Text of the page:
That’s how I have come to know so many people; people who have worked far longer and harder than me to eradicate FGM and other terrible acts inflicted on little girls by adults bound, unknowing of any other way, to harmful traditional practices which blight their lives and their futures.

It took quite a long time to discover the truth, and for me to understand that FGM is hideously dangerous.

FGM is the ultimate physical manifestation of patriarchy.



And so with other activists we produced the Feminist Statement on FGM – an opportunity (still open for signatories) for everyone to align behind a fundamental analysis and refutation of this human rights abomination and the damage it inflicts on women, their men and their communities.


 … which brings us to the present.

Consider these three publications:

One is a book on so-called ‘child marriage’ – perhaps better named licensed paedophilia – and  a subject very much associated with FGM.

Child Marriage: the Indian minotaur was written by Eleanor Rathbone in 1934.

The second is Efua Dorkenoo’s report: Female Genital Mutilation: proposals for change, written with Scilla Elworthy and published by Minority Rights Group International in 1980 (with revisions in 1985 and 1992) some 50+ years later.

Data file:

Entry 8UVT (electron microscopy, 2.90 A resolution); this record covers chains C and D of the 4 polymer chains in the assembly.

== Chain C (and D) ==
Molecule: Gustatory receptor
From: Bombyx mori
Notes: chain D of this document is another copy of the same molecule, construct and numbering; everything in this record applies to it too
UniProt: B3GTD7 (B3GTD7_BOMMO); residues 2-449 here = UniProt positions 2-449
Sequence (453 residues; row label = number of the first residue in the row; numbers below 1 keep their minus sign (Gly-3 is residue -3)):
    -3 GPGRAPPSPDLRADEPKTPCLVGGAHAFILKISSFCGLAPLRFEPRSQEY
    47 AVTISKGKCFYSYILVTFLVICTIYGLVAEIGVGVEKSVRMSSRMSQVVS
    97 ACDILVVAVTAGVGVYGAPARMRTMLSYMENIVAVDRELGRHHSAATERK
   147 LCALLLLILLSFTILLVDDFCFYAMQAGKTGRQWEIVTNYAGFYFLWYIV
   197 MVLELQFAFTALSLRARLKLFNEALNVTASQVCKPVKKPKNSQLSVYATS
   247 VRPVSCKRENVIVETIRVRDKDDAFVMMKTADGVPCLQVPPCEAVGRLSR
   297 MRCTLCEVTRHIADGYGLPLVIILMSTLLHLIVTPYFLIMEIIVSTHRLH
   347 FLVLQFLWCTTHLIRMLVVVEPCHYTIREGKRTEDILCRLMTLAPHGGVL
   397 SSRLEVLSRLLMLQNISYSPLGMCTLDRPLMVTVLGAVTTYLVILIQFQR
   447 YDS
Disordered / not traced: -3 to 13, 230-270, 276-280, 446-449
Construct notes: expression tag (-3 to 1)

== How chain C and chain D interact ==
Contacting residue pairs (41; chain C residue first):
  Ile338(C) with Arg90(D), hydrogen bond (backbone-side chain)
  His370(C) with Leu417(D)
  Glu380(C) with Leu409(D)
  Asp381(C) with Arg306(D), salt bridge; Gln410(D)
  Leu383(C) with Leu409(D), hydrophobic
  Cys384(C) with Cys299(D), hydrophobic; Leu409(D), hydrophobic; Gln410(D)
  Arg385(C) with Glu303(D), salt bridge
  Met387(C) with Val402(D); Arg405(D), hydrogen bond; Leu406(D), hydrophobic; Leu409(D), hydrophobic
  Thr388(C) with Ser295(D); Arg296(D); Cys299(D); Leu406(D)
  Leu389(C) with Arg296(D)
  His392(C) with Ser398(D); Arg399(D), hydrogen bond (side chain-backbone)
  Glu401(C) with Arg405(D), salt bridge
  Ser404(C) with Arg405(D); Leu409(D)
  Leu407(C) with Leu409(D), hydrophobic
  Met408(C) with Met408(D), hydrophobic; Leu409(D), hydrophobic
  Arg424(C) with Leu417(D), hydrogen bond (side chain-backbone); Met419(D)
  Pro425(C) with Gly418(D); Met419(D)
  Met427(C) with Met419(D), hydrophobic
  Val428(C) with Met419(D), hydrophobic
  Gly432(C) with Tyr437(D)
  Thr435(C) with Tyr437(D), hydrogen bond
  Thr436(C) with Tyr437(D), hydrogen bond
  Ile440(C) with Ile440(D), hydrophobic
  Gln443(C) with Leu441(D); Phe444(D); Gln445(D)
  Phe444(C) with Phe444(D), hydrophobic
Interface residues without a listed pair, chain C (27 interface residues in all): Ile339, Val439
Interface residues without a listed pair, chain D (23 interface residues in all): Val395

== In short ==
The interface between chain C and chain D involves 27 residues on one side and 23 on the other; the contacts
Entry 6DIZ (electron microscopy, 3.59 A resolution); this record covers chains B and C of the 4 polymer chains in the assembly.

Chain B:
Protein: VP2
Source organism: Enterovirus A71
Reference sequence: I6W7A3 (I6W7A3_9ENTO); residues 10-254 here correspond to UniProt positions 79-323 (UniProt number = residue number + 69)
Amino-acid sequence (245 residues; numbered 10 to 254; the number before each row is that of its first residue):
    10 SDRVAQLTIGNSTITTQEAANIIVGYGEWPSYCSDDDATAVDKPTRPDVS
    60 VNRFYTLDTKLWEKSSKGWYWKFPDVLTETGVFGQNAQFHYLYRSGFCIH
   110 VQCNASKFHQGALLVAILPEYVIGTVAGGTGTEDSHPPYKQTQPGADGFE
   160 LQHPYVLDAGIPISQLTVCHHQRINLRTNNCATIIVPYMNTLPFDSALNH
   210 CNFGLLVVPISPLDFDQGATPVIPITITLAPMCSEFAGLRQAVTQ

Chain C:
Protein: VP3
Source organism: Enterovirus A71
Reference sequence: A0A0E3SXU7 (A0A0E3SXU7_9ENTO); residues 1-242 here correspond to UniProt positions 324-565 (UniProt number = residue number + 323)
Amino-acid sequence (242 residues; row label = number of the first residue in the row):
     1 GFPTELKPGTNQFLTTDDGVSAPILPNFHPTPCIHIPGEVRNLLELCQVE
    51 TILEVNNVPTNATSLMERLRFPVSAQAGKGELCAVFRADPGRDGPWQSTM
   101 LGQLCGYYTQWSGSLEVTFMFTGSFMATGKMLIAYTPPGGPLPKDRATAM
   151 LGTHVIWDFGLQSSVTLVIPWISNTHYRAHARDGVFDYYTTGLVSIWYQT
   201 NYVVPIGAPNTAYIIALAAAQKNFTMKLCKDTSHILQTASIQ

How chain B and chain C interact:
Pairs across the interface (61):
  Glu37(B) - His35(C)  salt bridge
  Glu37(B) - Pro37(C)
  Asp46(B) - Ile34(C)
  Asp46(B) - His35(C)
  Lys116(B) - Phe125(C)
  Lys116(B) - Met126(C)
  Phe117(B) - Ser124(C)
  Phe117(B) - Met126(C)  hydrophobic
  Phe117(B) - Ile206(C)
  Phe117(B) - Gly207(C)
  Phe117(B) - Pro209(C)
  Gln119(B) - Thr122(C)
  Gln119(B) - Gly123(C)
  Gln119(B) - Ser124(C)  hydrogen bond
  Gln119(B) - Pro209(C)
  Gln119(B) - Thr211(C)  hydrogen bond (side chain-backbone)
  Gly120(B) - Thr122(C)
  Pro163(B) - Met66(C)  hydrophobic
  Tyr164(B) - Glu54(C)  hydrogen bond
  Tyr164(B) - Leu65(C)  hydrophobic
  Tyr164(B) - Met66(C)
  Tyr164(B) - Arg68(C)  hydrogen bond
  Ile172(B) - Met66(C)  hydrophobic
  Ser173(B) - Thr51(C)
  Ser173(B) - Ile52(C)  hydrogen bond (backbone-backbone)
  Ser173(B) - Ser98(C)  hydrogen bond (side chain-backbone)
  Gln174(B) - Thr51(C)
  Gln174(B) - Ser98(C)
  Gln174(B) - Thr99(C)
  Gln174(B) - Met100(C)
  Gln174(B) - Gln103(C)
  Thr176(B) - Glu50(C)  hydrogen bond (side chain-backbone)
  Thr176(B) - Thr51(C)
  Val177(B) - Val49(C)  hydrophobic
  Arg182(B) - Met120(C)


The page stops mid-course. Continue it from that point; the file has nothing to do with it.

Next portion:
Both Eleanor Rathbone and Efua Dorkenoo were formidable activists who gave much of their lives to improving the fate of other women.  They lobbied, they researched, they produced detailed and  cogent, deliverable strategies.

But like us all, they were victims of their historical era.

What they lacked, which came only to Efua just in time for her to see her dream of the Girl Generation: Together to end FGM global movement launched a few weeks ago, was a way to reach out to the mainstream, to make others with influence understand and have the confidence and backing to deliver what must be done.